It cannot be overstated how important reducing CO2 emissions are in both electricity production for homes and industry but also in reducing road pollution by replacing petrol/diesel cars with electric cars in the next 20 years. These ambitions will require a large growth in electricity production from low carbon sources that are both reliable and secure and must include nuclear power in this energy mix. Such a future will empower the vision of a prosperous, secure nation with clean energy. To do this the UK needs more than 100 PhD level people per year to enter the nuclear industry. This CDT will impact this vision by producing 70, or more, both highly and broadly trained scientists and engineers, in nuclear power technologies, capable of leading the UK new build and decommissioning programmes for future decades. These students will have experience of international nuclear facilities e.g. ANSTO, ICN Pitesti, Oak Ridge, Mol, as well as a UK wide perspective that covers aspects of nuclear from its history, economics, policy, safety and regulation together with the technical understanding of reactor physics, thermal hydraulics, materials, fuel cycle, waste and decommissioning and new reactor designs. These individuals will have the skill set to lead the industry forward and make the UK competitive in a global new build market worth an estimated £1.2tn. Equally important is reducing the costs of future UK projects e.g. Wylfa, Sizewell C by 30%, to allow the industry and new build programme to grow, which will be worth £75bn domestically and employ tens of thousands per project.

We will deliver a series of bespoke training courses, including on-line e-learning courses, in Nuclear Fuel Cycle, Waste and Decommissioning; Policy and Regulation; Nuclear Safety Management; Materials for Reactor Systems, Innovation in Nuclear Technology; Reactor Operation and Design and Responsible Research. These courses can be used more widely than just the CDT educating students inther CDTs with a need for nuclear skills, other university courses related to nuclear energy and possibly for industry as continual professional development courses and will impact the proposed Level 8 Apprenticeship schemes the nuclear industry are pursuing to fill the high level skills gap.

The CDT will deliver world-class research in a broad field of nuclear disciplines and disseminate this work through outreach to the public and media, international conferences, published journal articles and conference proceedings. It will produce patents where appropriate and deliver impact through start-up companies, aided by Imperial Innovations, who have a track record of turning research ideas into real solutions. By working and listening to industry, and through the close relationships supervisory staff have with industrial counterparts, we can deliver projects that directly impact on the business of the sponsors and their research strategies. There is already a track record of this in the current CDT in both fission and fusion fields. For example there is a student (Richard Pearson) helping Tokamak Energy engage with new technologies as part of his PhD in the ICO CDT and as a result Tokamak Energy are offering the new CDT up to 5 studentships.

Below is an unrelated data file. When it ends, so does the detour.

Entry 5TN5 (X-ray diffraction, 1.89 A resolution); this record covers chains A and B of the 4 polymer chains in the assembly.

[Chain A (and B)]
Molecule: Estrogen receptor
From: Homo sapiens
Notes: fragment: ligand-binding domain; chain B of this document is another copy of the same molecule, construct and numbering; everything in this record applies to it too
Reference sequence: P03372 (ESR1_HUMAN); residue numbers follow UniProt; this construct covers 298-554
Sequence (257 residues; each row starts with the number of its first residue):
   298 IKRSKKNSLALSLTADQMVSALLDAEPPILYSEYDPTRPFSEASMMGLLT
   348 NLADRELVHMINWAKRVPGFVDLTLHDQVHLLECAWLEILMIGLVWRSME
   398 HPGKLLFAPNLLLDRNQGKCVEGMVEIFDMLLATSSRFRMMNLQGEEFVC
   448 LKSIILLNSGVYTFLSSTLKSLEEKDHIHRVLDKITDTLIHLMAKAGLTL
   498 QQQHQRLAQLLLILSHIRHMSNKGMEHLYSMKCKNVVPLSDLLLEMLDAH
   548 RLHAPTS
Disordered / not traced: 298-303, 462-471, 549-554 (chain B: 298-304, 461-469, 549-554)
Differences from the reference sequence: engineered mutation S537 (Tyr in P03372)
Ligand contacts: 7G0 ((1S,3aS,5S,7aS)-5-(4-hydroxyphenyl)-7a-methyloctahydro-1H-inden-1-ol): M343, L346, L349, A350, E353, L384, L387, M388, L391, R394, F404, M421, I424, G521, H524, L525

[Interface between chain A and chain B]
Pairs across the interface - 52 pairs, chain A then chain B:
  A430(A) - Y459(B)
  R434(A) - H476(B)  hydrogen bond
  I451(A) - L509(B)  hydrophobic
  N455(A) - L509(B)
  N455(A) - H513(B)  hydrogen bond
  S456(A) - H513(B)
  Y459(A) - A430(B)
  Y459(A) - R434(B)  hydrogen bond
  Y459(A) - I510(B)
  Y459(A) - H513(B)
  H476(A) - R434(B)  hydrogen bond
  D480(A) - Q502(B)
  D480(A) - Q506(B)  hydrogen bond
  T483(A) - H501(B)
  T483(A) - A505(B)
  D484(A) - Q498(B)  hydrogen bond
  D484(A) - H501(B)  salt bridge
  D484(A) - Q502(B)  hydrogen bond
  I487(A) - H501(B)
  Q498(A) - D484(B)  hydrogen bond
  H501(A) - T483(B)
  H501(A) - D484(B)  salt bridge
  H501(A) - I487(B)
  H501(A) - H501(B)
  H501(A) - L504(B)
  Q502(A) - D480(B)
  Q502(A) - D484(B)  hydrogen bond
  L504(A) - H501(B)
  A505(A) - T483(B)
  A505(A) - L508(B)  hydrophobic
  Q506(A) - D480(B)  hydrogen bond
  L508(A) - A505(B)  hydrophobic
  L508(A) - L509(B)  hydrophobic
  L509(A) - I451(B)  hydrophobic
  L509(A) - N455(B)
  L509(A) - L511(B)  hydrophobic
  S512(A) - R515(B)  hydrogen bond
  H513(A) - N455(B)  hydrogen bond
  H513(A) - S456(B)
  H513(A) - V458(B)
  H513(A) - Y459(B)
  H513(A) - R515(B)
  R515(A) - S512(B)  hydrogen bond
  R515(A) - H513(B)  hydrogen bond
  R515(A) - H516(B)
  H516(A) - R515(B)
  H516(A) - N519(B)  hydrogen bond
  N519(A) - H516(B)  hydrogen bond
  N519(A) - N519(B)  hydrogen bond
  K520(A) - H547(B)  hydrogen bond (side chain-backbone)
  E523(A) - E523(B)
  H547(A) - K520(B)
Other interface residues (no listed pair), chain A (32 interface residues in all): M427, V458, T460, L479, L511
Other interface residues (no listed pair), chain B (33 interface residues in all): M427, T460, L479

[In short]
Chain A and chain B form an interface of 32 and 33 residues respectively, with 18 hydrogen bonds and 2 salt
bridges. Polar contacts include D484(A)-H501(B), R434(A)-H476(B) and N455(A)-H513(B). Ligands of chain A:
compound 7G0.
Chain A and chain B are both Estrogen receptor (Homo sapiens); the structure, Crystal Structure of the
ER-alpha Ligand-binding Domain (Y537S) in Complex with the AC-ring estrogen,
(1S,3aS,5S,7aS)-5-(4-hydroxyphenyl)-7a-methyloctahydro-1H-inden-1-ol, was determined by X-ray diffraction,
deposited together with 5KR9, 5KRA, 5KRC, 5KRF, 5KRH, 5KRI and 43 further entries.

Another impact we expect is an increasing number of female students in the CDT who will impact the industry as future leaders to help the nuclear sector reach its target of 40% by 2030.
The last major impact of the CDT will be in its broadening scope from the previous CDT. The nuclear industry needs to embrace innovation in areas such as big data analytics and robotics to help it meet its cost reduction targets and the CDT will help the industry engage with these areas e.g. through the Bristol robotics hub or Big Data Institute at Imperial.

All this will be delivered at a remarkable value to both government and the industry with direct funding from industry matching the levels of investment from EPSRC.

Publications